•Avoid arguing during the confrontation—No matter what is said during a confrontation, regardless of how personal a statement is, arguing is never valuable or effective. Silence is preferable.
•Know the desired resolution prior to the confrontation— Many pointless confrontations occur because the parties do not know before the confrontation what resolution they want. Without a known resolution, confrontation is meaningless and tends to be emotional. The best way to convince auditees that change is necessary is to present the idea as theirs. Via significant dialogue with the auditees, and through showing an understanding of their perspective and ideas, the auditor can lead auditees in the direction of the recommendation.
•Focus on the real issue of the confrontation—Many confrontations become emotional when there is a lack of focus on the real issue. It becomes a blame game with a multitude of excuses. If the conversation deteriorates into a blame game, take a break or a deep breath and eliminate blame. Refocus on the primary objectives of resolving the issue and alleviating concerns that the issue will reoccur at a later date.
Listening is a major part of communication. It takes effort to listen and comprehend. Auditors must be good listeners and must focus on the content and meaning of a conversation. When participants lack strong listening skills, audit interviews lose their value. The following points can enable more optimized listening:
• Ignore phone calls during a conversation, and abstain from multitasking; ensure that the conversation is the primary focus. Conversations can become relatively meaningless and devalued when combined
• Look at the other person, and focus on the words and meanings. Eye contact is important because it breeds trust and confidence. Maintaining eye contact keeps the focus on the conversation at hand.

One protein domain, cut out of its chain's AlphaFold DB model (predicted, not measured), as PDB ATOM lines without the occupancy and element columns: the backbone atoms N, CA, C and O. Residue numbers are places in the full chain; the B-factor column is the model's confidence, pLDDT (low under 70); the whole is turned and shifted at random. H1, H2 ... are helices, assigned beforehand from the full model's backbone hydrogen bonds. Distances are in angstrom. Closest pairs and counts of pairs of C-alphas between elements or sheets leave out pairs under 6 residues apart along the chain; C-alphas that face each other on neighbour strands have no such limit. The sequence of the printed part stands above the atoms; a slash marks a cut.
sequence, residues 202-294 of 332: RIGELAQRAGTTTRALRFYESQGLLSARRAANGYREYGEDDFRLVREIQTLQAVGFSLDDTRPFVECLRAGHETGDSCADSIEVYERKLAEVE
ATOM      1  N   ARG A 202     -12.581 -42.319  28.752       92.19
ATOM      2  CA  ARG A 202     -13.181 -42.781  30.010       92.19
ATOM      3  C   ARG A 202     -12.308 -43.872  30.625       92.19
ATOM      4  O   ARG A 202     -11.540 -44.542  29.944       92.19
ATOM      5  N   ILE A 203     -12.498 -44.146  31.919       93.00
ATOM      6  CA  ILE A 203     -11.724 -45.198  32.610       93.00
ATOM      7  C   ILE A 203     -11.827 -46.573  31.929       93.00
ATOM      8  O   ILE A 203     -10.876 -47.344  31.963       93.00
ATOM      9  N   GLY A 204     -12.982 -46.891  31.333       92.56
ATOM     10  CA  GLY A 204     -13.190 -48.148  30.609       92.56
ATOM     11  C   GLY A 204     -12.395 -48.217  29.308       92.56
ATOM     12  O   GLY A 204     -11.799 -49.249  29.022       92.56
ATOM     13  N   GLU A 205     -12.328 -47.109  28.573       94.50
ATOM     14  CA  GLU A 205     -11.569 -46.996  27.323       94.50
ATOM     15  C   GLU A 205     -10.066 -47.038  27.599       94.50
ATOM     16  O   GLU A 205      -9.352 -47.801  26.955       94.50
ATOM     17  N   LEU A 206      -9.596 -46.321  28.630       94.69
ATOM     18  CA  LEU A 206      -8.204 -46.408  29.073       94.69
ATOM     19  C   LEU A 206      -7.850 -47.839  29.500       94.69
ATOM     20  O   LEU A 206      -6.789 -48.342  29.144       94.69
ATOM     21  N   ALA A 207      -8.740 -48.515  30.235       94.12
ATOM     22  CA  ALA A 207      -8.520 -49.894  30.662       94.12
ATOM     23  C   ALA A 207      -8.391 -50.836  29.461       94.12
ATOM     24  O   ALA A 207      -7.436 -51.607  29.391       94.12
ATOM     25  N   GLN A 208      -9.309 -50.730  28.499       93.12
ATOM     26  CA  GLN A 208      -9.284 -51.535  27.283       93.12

• Avoid interruptions.
• Resist jumping to conclusions. It can be difficult not to jump to conclusions. The listener may hear something that takes comprehension away from the remainder of the conversation. Regardless of what is said, keep an open mind and follow up on any concerns when the opportunity arises
• Concentrate on the flow and back and-forth of the conversation rather than focusing on bits of information or past parts of the conversation.
Communication is key to an organization’s success. In general, audit skills and talents are very important, and not everyone is capable of becoming a good auditor. On the other hand, interpersonal and
communication skills are as, or more, important than general audit capabilities. If an auditor cannot effectively communicate a finding or recommendation, the solution will fall on deaf ears. All the internal and IT audit talents in the world are deemed relatively useless when the auditor lacks the ability to effectively communicate the goals and findings of an audit.
Auditors who strive to advance into managerial roles need strong communication skills to take the next step. This is the missing piece for many auditors, but it can be achieved with training and effort. Auditors must become optimized communicators, and should not assume that the people with whom they interact are not optimized communicators.